PURPOSE: To determine whether botulinum toxin augments the effect of strabismus surgery in pediatric patients with large-angle infantile esotropia.
DESIGN: Retrospective, comparative, case series.
METHODS: Setting: Tertiary-care pediatric hospital.
STUDY POPULATION: Patients with large-angle infantile esotropia.
INTERVENTION: Treatment with botulinum toxin-augmented bilateral medial rectus muscle recessions ("augmented-surgery group") or traditional bilateral medial rectus muscle recessions ("surgery-only group").
MAIN OUTCOME MEASURE: The effect of surgery on ocular alignment at 4 months, measured in prism diopters of change per mm of surgery (PD/mm).
RESULTS: There were 14 patients in the augmented-surgery group and 16 patients in the surgery-only group. The mean effect on alignment was significantly greater in the augmented-surgery group compared to the surgery-only group at 4 months (5.7 ± 1.3 vs 4.0 ± 1.4 PD/mm, P = .002) and at 1 year (5.4 ± 1.2 vs 3.7 ± 1.2 PD/mm, P = .002). There was a partial loss of treatment effect between 4 months and 1 year in both groups, which was similar in magnitude (P = .57). On linear regression, there was a trend toward a positive correlation between botulinum toxin dose and treatment effect, but this was not statistically significant (P = .09).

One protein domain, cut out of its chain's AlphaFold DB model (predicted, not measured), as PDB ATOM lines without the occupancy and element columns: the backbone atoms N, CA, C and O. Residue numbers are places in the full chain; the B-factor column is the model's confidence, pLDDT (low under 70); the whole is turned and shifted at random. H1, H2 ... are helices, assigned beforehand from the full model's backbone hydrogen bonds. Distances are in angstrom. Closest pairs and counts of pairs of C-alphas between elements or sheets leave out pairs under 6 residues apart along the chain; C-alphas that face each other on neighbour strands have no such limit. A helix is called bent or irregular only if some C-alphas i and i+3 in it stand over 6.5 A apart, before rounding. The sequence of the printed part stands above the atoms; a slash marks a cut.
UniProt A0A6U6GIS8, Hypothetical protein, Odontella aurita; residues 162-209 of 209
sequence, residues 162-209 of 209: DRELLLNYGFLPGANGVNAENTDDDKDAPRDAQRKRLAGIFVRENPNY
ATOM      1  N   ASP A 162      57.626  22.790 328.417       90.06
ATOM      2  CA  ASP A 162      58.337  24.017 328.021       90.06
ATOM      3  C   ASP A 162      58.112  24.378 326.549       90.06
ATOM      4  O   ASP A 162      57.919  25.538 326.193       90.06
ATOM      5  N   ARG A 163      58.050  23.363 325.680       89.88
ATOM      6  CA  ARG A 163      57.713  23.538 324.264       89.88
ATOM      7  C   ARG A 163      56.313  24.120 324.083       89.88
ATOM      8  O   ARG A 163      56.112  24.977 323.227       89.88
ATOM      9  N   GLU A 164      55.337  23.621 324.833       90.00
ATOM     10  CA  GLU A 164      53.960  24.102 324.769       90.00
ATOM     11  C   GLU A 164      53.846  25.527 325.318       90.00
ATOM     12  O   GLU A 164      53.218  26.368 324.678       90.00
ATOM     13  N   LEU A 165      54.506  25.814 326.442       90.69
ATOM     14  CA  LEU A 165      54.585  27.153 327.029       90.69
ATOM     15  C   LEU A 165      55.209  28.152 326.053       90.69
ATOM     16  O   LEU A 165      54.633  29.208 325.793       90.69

CONCLUSIONS: Botulinum toxin augments the surgical effect of medial rectus muscle recession. Botulinum toxin-augmented surgery may be an alternative to traditional options for large-angle infantile esotropia. A surgical dosing table is proposed for this technique.